Banana Looks For Love, Disrupts Societal Norms Instead


you might have remembered— i spent 2 weeks as a banana on a dating app.

Otherwise, have a peek here first -- it’ll help give you context.

I was actually overwhelmed by the number of people who tried to contact the banana and quickly a question formulated for me: why? Why would people -- who are looking for love (or other things) -- engage with a giant banana in what was clearly a social experiment?

I found my answer after agreeing to have a real life conversation with someone.


I sincerely contemplated wearing the costume, but ended up having to work prior, so I was dressed as myself. At first I thought I might have had to explain:

Hello, it’s me.

the giant banana you are looking for.

But apparently the small window in which you can see my face through made me recognizable enough. Who knew?


“I thought it was brilliant and hilarious,” he said.

“But you didn’t think it was like a giant joke? That I might not show up? That my kid brother might show up (I don’t have a kid brother)? That Chris Hansen might show up? That an orange might show up instead?”

“No,” he replied, “I was expecting you.”

“So why?”

“Because it was funny. Because it was different.”


And then our conversation took a deep dive into the stereotypes of internet dating profiles. I’ve heard many a complaint from my many female friends: about men with shirtless selfies, about men with tribal tattoos, about men who have nothing but sunglasses photos, about men who are shirtless with tribal tattoos and sunglasses — you get the point. But recently, I’ve asked men about what they see on the other side.

Turns out, stereotypes go both ways. Men are complaining about women with yoga poses, women at the beach with their backs to the camera, women with live, laugh, love in their bios, and women in yoga poses on the beach talking about live, laugh, love.

So I suppose amidst it all, a banana seems refreshing.

In a sea of mirror selfies, dare to be a banana.


But in my time as a banana, I did notice -- men seemed to have a hard time speaking to me. Because it took more than just casual conversation the way you might slip into someone’s DMs before asking them out. Or the way you might inquire about someone’s day, someone’s life, someone’s job before exchanging numbers on an app. Unbeknownst to most of mankind, it requires someone in possession of sharp-as-steel wit to parlay a conversation with a human masquerading as a giant fruit.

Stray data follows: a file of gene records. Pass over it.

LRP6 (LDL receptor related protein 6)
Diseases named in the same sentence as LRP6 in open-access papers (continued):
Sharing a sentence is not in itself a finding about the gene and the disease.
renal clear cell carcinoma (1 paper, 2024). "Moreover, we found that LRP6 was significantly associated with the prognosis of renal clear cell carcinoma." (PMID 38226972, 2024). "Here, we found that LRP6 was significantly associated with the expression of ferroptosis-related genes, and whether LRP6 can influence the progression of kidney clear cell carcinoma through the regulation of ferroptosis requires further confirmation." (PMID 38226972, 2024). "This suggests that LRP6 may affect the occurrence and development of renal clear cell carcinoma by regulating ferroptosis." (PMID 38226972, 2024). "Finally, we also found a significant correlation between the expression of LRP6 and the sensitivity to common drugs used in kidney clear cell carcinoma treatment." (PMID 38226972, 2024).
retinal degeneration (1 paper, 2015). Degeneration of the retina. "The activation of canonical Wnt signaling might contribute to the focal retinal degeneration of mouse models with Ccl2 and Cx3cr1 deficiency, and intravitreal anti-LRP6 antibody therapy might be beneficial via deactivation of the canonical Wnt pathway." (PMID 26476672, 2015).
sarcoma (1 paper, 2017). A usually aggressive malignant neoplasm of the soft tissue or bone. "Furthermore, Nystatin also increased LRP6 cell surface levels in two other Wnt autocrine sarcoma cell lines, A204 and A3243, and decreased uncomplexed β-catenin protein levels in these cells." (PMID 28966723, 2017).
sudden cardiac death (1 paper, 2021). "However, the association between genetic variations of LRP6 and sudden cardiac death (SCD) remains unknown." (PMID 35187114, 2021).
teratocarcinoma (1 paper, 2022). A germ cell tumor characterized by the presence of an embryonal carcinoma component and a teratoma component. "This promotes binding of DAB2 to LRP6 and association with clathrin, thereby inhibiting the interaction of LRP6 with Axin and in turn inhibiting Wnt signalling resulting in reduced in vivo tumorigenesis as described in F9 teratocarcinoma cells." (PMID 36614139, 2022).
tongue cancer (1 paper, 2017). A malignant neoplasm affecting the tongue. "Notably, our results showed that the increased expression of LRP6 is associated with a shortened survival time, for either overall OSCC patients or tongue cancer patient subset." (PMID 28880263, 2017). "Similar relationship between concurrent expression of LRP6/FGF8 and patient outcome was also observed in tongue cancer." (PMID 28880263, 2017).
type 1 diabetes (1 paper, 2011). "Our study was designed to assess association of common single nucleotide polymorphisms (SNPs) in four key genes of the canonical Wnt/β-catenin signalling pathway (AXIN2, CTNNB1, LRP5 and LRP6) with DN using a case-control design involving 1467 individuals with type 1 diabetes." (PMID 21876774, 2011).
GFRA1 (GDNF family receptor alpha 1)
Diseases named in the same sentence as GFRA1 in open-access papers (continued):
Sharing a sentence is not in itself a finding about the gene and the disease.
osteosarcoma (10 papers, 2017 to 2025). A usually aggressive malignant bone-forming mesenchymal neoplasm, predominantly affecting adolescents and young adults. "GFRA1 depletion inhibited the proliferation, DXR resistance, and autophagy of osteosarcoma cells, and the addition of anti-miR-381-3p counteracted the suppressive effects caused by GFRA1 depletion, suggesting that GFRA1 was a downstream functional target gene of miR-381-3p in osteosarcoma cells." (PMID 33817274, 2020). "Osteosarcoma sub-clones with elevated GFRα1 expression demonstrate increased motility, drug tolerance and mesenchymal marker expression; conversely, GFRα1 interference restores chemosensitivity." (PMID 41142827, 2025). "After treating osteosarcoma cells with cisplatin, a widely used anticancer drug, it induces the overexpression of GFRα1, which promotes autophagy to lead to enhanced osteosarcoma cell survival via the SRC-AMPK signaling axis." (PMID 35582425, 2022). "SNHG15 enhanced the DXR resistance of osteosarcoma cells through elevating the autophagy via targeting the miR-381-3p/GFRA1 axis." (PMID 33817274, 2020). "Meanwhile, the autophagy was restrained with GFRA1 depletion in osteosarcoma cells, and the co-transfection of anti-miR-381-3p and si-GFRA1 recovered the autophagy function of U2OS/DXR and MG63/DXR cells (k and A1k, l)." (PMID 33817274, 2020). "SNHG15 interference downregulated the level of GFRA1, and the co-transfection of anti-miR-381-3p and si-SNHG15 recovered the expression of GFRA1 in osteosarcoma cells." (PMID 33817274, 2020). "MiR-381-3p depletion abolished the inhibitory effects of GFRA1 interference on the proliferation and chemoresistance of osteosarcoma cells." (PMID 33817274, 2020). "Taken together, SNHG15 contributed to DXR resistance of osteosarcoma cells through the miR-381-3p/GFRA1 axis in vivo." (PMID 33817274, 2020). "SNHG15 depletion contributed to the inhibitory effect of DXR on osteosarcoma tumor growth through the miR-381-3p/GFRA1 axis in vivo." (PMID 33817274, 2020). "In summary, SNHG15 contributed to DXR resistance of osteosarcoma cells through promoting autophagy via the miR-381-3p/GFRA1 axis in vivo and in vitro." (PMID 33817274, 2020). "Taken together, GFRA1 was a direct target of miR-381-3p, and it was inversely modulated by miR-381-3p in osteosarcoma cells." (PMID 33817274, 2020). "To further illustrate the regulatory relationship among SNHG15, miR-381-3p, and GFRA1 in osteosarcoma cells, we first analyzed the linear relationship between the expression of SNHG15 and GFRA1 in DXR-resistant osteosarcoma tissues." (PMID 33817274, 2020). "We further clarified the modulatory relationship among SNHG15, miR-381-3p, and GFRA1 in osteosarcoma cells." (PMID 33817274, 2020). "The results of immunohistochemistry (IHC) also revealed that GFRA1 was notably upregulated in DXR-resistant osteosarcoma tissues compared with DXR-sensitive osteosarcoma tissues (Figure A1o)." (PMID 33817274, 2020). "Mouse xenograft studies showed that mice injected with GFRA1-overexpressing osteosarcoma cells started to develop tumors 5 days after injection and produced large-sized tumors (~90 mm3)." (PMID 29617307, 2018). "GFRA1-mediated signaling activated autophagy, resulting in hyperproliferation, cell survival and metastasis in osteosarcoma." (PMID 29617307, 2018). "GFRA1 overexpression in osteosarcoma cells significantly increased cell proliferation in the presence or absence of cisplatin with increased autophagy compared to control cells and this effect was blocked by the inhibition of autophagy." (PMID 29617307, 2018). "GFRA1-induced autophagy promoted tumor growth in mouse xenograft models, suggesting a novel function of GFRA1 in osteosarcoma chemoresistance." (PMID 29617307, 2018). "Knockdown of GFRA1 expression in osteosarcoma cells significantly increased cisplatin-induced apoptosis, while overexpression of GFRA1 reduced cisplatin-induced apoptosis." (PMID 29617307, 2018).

And it seemed, only one person had succeeded (so far). And as I told him this, he seemed surprised.

Both men and women say they’re looking for someone with a sense of humor, but they actually mean two different things. Women mean they’re looking for someone who makes them laugh. Men mean they’re looking for someone to laugh at their jokes.

Think of your high school yearbook. Who was voted class clown? Was it a boy? And while that boy was goofing off in class, whose attention does he have? Aside from the teacher, probably all the girls’.

So why the gap? Because society has long since placed a woman’s value on her appearance and humor has long been attributed as a masculine trait.

It’s not that women aren’t funny.

We are. We’re just not encouraged to be funny.

Humor also requires risk. There’s a level of self-deprecation that goes into being funny. You can’t be afraid of poking fun at yourself. You can’t be afraid of how people will perceive you. You can’t care what anyone thinks. And if you’re a woman — sometimes that’s hard. As young ladies, we’re taught to think before we speak, to walk don’t run, to be dainty and delicate — lest we should appear “unladylike.”

There’s also a power dynamic that goes into who can make who laugh. And when a woman can make a man laugh and the man can’t return the favor, something shifts. I once had a guy asked me why it was important for me to be funny; because he thought, “you’re already beautiful.” But beautiful is boring. And beautiful gets old. Instead: Be brave. Be funny. Be happy. Be creative. Be adventurous. Be brilliant. Be talented. Be kind. Be passionate. Be yourself.

Be a banana.

But be more. More than beautiful. Because if you’re going to be defined by a singular word, let it be something you worked towards — something you fought for. Something that’s more than how your DNA came together. Let it be the grandness of your dreams. Let it be the fire of your passion. Let it be the strength you display in adversity. Let it be the sweetness of your compassion. Let it be more.